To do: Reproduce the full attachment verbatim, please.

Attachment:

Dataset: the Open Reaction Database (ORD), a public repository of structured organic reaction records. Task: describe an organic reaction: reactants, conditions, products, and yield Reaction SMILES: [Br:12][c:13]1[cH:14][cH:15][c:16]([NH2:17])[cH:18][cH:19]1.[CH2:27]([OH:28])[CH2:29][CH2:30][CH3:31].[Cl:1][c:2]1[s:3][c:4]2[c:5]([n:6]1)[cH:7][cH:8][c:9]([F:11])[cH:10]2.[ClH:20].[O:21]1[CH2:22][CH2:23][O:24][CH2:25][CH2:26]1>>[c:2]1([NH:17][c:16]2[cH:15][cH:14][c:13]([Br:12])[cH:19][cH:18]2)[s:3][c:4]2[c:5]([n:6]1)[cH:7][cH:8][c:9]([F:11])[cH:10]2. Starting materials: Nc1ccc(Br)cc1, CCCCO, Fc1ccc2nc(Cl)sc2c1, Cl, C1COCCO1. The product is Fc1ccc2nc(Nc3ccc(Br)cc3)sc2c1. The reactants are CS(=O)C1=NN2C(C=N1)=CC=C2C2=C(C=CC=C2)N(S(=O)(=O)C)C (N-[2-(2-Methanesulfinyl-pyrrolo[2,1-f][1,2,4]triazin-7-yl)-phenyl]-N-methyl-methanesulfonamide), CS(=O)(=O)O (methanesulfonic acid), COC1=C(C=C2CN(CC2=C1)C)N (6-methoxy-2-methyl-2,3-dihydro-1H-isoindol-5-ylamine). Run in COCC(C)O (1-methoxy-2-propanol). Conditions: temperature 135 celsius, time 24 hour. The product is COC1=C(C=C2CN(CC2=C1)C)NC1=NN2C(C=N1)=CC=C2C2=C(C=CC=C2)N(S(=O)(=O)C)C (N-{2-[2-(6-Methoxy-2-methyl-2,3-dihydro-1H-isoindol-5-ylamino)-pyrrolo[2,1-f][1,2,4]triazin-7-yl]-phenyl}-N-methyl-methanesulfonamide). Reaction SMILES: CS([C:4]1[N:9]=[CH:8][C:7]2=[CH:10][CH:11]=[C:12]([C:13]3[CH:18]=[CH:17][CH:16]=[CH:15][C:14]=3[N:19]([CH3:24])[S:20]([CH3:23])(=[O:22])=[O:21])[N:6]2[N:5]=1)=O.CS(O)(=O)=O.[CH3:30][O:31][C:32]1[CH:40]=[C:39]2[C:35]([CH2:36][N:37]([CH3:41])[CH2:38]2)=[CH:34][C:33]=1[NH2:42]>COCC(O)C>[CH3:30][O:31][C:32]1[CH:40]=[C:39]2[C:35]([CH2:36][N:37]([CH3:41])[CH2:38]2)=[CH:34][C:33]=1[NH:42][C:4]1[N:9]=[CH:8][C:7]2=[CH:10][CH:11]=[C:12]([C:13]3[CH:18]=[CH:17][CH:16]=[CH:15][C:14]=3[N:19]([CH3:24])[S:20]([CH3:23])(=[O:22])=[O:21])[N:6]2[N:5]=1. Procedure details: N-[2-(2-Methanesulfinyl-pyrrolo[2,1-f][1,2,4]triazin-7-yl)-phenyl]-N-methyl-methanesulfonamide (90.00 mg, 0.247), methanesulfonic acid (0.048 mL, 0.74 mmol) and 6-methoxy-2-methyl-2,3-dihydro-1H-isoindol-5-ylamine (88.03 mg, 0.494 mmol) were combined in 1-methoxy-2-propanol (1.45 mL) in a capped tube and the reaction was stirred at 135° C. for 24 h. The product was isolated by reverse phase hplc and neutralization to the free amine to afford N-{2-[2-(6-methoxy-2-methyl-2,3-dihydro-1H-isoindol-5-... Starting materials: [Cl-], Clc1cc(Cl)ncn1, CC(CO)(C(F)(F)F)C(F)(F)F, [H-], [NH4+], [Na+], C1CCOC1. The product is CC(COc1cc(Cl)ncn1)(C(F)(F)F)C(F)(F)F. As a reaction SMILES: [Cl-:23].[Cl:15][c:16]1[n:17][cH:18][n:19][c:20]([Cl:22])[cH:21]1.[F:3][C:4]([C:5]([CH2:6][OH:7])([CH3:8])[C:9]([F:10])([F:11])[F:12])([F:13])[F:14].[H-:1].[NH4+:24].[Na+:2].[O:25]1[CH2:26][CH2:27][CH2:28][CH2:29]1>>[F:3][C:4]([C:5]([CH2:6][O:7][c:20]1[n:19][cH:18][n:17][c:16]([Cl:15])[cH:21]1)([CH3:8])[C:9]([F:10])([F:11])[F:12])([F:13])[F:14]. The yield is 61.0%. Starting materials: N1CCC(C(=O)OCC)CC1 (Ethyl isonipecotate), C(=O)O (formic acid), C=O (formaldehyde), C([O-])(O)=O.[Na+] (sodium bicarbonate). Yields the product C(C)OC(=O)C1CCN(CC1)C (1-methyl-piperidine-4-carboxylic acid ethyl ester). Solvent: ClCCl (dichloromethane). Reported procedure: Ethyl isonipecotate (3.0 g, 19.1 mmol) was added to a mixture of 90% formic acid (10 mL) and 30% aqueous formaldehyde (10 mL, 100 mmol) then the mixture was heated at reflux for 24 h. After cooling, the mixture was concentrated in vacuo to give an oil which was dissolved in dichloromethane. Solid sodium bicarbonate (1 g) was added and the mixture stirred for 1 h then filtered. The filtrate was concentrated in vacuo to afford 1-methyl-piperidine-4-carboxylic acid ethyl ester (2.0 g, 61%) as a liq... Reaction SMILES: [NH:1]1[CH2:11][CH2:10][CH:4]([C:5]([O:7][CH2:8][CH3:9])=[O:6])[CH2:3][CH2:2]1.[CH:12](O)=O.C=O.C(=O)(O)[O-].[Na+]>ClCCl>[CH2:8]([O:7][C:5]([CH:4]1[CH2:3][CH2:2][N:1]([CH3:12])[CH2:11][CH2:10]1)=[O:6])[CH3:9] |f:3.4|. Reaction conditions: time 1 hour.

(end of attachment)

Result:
Dataset: the Open Reaction Database (ORD), a public repository of structured organic reaction records. Task: describe an organic reaction: reactants, conditions, products, and yield Reaction SMILES: [Br:12][c:13]1[cH:14][cH:15][c:16]([NH2:17])[cH:18][cH:19]1.[CH2:27]([OH:28])[CH2:29][CH2:30][CH3:31].[Cl:1][c:2]1[s:3][c:4]2[c:5]([n:6]1)[cH:7][cH:8][c:9]([F:11])[cH:10]2.[ClH:20].[O:21]1[CH2:22][CH2:23][O:24][CH2:25][CH2:26]1>>[c:2]1([NH:17][c:16]2[cH:15][cH:14][c:13]([Br:12])[cH:19][cH:18]2)[s:3][c:4]2[c:5]([n:6]1)[cH:7][cH:8][c:9]([F:11])[cH:10]2. Starting materials: Nc1ccc(Br)cc1, CCCCO, Fc1ccc2nc(Cl)sc2c1, Cl, C1COCCO1. The product is Fc1ccc2nc(Nc3ccc(Br)cc3)sc2c1. The reactants are CS(=O)C1=NN2C(C=N1)=CC=C2C2=C(C=CC=C2)N(S(=O)(=O)C)C (N-[2-(2-Methanesulfinyl-pyrrolo[2,1-f][1,2,4]triazin-7-yl)-phenyl]-N-methyl-methanesulfonamide), CS(=O)(=O)O (methanesulfonic acid), COC1=C(C=C2CN(CC2=C1)C)N (6-methoxy-2-methyl-2,3-dihydro-1H-isoindol-5-ylamine). Run in COCC(C)O (1-methoxy-2-propanol). Conditions: temperature 135 celsius, time 24 hour. The product is COC1=C(C=C2CN(CC2=C1)C)NC1=NN2C(C=N1)=CC=C2C2=C(C=CC=C2)N(S(=O)(=O)C)C (N-{2-[2-(6-Methoxy-2-methyl-2,3-dihydro-1H-isoindol-5-ylamino)-pyrrolo[2,1-f][1,2,4]triazin-7-yl]-phenyl}-N-methyl-methanesulfonamide). Reaction SMILES: CS([C:4]1[N:9]=[CH:8][C:7]2=[CH:10][CH:11]=[C:12]([C:13]3[CH:18]=[CH:17][CH:16]=[CH:15][C:14]=3[N:19]([CH3:24])[S:20]([CH3:23])(=[O:22])=[O:21])[N:6]2[N:5]=1)=O.CS(O)(=O)=O.[CH3:30][O:31][C:32]1[CH:40]=[C:39]2[C:35]([CH2:36][N:37]([CH3:41])[CH2:38]2)=[CH:34][C:33]=1[NH2:42]>COCC(O)C>[CH3:30][O:31][C:32]1[CH:40]=[C:39]2[C:35]([CH2:36][N:37]([CH3:41])[CH2:38]2)=[CH:34][C:33]=1[NH:42][C:4]1[N:9]=[CH:8][C:7]2=[CH:10][CH:11]=[C:12]([C:13]3[CH:18]=[CH:17][CH:16]=[CH:15][C:14]=3[N:19]([CH3:24])[S:20]([CH3:23])(=[O:22])=[O:21])[N:6]2[N:5]=1. Procedure details: N-[2-(2-Methanesulfinyl-pyrrolo[2,1-f][1,2,4]triazin-7-yl)-phenyl]-N-methyl-methanesulfonamide (90.00 mg, 0.247), methanesulfonic acid (0.048 mL, 0.74 mmol) and 6-methoxy-2-methyl-2,3-dihydro-1H-isoindol-5-ylamine (88.03 mg, 0.494 mmol) were combined in 1-methoxy-2-propanol (1.45 mL) in a capped tube and the reaction was stirred at 135° C. for 24 h. The product was isolated by reverse phase hplc and neutralization to the free amine to afford N-{2-[2-(6-methoxy-2-methyl-2,3-dihydro-1H-isoindol-5-... Starting materials: [Cl-], Clc1cc(Cl)ncn1, CC(CO)(C(F)(F)F)C(F)(F)F, [H-], [NH4+], [Na+], C1CCOC1. The product is CC(COc1cc(Cl)ncn1)(C(F)(F)F)C(F)(F)F. As a reaction SMILES: [Cl-:23].[Cl:15][c:16]1[n:17][cH:18][n:19][c:20]([Cl:22])[cH:21]1.[F:3][C:4]([C:5]([CH2:6][OH:7])([CH3:8])[C:9]([F:10])([F:11])[F:12])([F:13])[F:14].[H-:1].[NH4+:24].[Na+:2].[O:25]1[CH2:26][CH2:27][CH2:28][CH2:29]1>>[F:3][C:4]([C:5]([CH2:6][O:7][c:20]1[n:19][cH:18][n:17][c:16]([Cl:15])[cH:21]1)([CH3:8])[C:9]([F:10])([F:11])[F:12])([F:13])[F:14]. The yield is 61.0%. Starting materials: N1CCC(C(=O)OCC)CC1 (Ethyl isonipecotate), C(=O)O (formic acid), C=O (formaldehyde), C([O-])(O)=O.[Na+] (sodium bicarbonate). Yields the product C(C)OC(=O)C1CCN(CC1)C (1-methyl-piperidine-4-carboxylic acid ethyl ester). Solvent: ClCCl (dichloromethane). Reported procedure: Ethyl isonipecotate (3.0 g, 19.1 mmol) was added to a mixture of 90% formic acid (10 mL) and 30% aqueous formaldehyde (10 mL, 100 mmol) then the mixture was heated at reflux for 24 h. After cooling, the mixture was concentrated in vacuo to give an oil which was dissolved in dichloromethane. Solid sodium bicarbonate (1 g) was added and the mixture stirred for 1 h then filtered. The filtrate was concentrated in vacuo to afford 1-methyl-piperidine-4-carboxylic acid ethyl ester (2.0 g, 61%) as a liq... Reaction SMILES: [NH:1]1[CH2:11][CH2:10][CH:4]([C:5]([O:7][CH2:8][CH3:9])=[O:6])[CH2:3][CH2:2]1.[CH:12](O)=O.C=O.C(=O)(O)[O-].[Na+]>ClCCl>[CH2:8]([O:7][C:5]([CH:4]1[CH2:3][CH2:2][N:1]([CH3:12])[CH2:11][CH2:10]1)=[O:6])[CH3:9] |f:3.4|. Reaction conditions: time 1 hour.